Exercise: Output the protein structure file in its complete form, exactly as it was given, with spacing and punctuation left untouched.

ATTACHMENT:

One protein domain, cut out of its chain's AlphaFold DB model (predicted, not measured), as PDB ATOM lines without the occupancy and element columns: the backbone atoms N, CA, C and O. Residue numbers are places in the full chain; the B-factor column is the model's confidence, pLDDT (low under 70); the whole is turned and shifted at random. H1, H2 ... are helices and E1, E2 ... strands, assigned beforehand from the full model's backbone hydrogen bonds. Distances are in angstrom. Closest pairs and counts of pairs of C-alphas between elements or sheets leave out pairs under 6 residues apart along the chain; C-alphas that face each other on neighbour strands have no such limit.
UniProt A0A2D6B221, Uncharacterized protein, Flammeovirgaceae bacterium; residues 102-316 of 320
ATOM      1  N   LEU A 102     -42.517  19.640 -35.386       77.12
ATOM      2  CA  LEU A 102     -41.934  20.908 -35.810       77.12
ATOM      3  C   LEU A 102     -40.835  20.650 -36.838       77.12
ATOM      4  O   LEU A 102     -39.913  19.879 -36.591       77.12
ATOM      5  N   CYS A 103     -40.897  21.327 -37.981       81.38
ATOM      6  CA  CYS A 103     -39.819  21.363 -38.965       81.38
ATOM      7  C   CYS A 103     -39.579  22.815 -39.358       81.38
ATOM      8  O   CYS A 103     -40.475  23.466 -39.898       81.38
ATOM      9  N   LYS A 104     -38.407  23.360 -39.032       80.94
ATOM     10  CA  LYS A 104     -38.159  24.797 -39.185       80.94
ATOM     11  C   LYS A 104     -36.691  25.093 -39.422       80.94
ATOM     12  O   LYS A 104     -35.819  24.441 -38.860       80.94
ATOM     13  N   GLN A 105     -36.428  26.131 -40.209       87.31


One protein domain, cut out of its chain's AlphaFold DB model (predicted, not measured), as PDB ATOM lines without the occupancy and element columns: the backbone atoms N, CA, C and O. Residue numbers are places in the full chain; the B-factor column is the model's confidence, pLDDT (low under 70); the whole is turned and shifted at random. H1, H2 ... are helices and E1, E2 ... strands, assigned beforehand from the full model's backbone hydrogen bonds. Distances are in angstrom. Closest pairs and counts of pairs of C-alphas between elements or sheets leave out pairs under 6 residues apart along the chain; C-alphas that face each other on neighbour strands have no such limit.
UniProt A0A2D6B221, Uncharacterized protein, Flammeovirgaceae bacterium; residues 102-316 of 320
ATOM      1  N   LEU A 102     -42.517  19.640 -35.386       77.12
ATOM      2  CA  LEU A 102     -41.934  20.908 -35.810       77.12
ATOM      3  C   LEU A 102     -40.835  20.650 -36.838       77.12
ATOM      4  O   LEU A 102     -39.913  19.879 -36.591       77.12
ATOM      5  N   CYS A 103     -40.897  21.327 -37.981       81.38
ATOM      6  CA  CYS A 103     -39.819  21.363 -38.965       81.38
ATOM      7  C   CYS A 103     -39.579  22.815 -39.358       81.38
ATOM      8  O   CYS A 103     -40.475  23.466 -39.898       81.38
ATOM      9  N   LYS A 104     -38.407  23.360 -39.032       80.94
ATOM     10  CA  LYS A 104     -38.159  24.797 -39.185       80.94
ATOM     11  C   LYS A 104     -36.691  25.093 -39.422       80.94
ATOM     12  O   LYS A 104     -35.819  24.441 -38.860       80.94
ATOM     13  N   GLN A 105     -36.428  26.131 -40.209       87.31